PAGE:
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Keeping your relationships healthy and alive

Keeping your relationships healthy and alive requires interpersonal skills. Interpersonal effectiveness skills are a combination of social-skills training, assertiveness training, and listening skills that are crucial for maintaining healthy and strong relationships. These skills, as outlined by various authors and therapists, are essential for building and nurturing connections with others.

Maintaining a good relationship, whether it's with a partner, friend, colleague, or anyone else, relies on being attuned to the other person's emotions and reactions. This involves observing non-verbal cues such as facial expressions, body language, tone of voice, and choice of words during conversations to grasp the mood and state of the relationship.

Paying attention in relationships means being fully present in the moment, focusing on what is being communicated and noticed emotionally. It allows for the early detection of potential issues and provides an opportunity to ask clarifying questions to address and resolve any misconceptions.

On the other hand, not paying attention can lead to missing important cues, projecting fears onto others, and reacting negatively when faced with a surprise, which could have been foreseen with proper attention. Mindful attention also involves being introspective about your own needs, desires, and emotional reactions within the relationship. This self-awareness can help in identifying necessary changes in the relationship dynamics before conflicts arise.

In summary, mindful attention is the foundational interpersonal skill that aids in understanding the signals and dynamics of a relationship, allowing one to proactively address issues and maintain a healthy connection with others. This can be practiced by observing and attending to the behavior of the other person in conversations, and by being aware of one's own needs and feelings. Asking clarifying questions can also help in enhancing understanding within the relationship.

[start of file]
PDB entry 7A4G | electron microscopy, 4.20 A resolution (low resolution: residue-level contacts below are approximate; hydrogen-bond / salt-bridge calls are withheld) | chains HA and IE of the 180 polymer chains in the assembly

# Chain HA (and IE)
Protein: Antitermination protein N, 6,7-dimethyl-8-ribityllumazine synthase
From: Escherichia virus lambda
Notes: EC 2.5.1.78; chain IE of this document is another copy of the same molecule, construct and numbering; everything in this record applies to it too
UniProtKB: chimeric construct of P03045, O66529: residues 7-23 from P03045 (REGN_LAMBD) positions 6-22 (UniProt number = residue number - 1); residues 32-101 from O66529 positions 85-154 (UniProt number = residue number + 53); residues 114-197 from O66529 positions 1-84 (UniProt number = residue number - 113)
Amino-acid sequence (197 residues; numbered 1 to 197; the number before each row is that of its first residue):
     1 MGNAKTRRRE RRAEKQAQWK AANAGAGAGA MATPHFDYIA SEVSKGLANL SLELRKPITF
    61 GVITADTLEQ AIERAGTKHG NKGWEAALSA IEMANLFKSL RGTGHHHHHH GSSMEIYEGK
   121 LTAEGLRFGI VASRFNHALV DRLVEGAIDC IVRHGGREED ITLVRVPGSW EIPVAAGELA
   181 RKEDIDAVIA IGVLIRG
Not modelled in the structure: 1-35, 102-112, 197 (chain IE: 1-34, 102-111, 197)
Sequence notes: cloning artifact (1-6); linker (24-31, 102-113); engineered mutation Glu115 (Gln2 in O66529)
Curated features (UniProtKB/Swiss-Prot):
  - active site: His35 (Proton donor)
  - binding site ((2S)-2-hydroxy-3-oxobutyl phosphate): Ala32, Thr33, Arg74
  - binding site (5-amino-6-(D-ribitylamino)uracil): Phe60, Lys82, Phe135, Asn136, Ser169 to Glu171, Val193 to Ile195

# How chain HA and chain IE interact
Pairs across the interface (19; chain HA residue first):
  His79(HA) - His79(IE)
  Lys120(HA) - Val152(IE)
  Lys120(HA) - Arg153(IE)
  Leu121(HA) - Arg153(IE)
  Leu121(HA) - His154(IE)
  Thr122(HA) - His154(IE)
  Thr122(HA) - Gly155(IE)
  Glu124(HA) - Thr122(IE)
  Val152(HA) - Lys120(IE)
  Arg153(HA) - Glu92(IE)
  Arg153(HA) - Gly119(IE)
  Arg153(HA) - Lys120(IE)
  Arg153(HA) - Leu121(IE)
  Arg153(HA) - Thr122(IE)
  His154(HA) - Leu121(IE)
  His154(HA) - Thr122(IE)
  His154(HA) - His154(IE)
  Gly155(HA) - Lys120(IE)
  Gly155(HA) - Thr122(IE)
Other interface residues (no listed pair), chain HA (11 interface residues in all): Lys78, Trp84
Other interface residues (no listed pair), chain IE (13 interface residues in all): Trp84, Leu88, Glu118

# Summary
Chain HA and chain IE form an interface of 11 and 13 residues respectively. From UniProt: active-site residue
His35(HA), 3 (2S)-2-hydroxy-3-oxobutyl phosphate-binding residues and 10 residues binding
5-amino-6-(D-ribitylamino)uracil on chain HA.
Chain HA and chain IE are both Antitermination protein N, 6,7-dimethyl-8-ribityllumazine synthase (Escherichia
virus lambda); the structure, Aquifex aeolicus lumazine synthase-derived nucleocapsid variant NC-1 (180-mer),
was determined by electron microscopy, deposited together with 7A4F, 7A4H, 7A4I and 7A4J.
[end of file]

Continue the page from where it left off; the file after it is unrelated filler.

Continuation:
Passive and aggressive behaviors significantly impact relationships. While passivity may initially seem to protect relationships by going along with others' expectations, it ultimately leads to frustration, resentment, and potential relationship breakdown. On the other hand, aggressive behaviors, driven by the need to control interpersonal events and a strong sense of how others should behave, can push people away and damage relationships.

​Assertiveness skills offer a middle ground, providing the tools to express needs, set boundaries, and resolve conflicts without resorting to anger or coercive control. This balanced approach is essential for seeking what is needed in relationships, setting limits, and negotiating conflicts in a healthy manner.

Think back over recent interactions in your five most significant relationships. Place a check

next to the statements that reflect your typical behavior:

1. I go along with something, even if I don’t like it.

2. I push people to do what’s right, even if there’s an upset.

3. I try to be pleasant and easygoing, no matter what people do or say.

4. I give people a piece of my mind when they deserve it.

5. I always try to be sensitive to what other people need and feel, even if my own needs

get lost in the process.

6. I know what I want and insist on it, even if it means having to get angry.

7. When there’s a conflict, I tend to give in and let things go the other person’s way

8. When people don’t do what’s appropriate or reasonable, I don’t let them get away with it. 9. I’ll pull away from a relationship rather than say anything that could be upsetting.

10. You can’t let people continue being selfish or stupid; you have to shake them till they see what they’re doing.

11. I leave people alone, let them be whatever they are.

12. If people ignore my needs or insist on things that don’t work for me, I get more and more upset till they pay attention.

If you tended to mark odd numbers, your predominant style is passive; if you checked even numbers, you may have a tendency to an aggressive problem-solving style.


Every relationship consists of two people trying to get what they need. Sometimes they need the same thing—companionship, recreation, calm, and quiet—and it’s easy. But when they need different things at the same time, or when one of them needs something the other doesn’t want to give, there’s trouble. For relationships to succeed you must be able to do the following:

 Know and say what you desire.

 Notice or find out what the other person desires.

 Negotiate and compromise so you can get at least some of what you want.

 Give what you can of what the other person wants.

If the “I want–they want” ratio isn’t balanced, your relationship becomes unstable. Paying

attention to what each person desires and using assertiveness skills to negotiate conflicts is vital to maintaining healthy relationships.

At your service

With Kindness and Compassion


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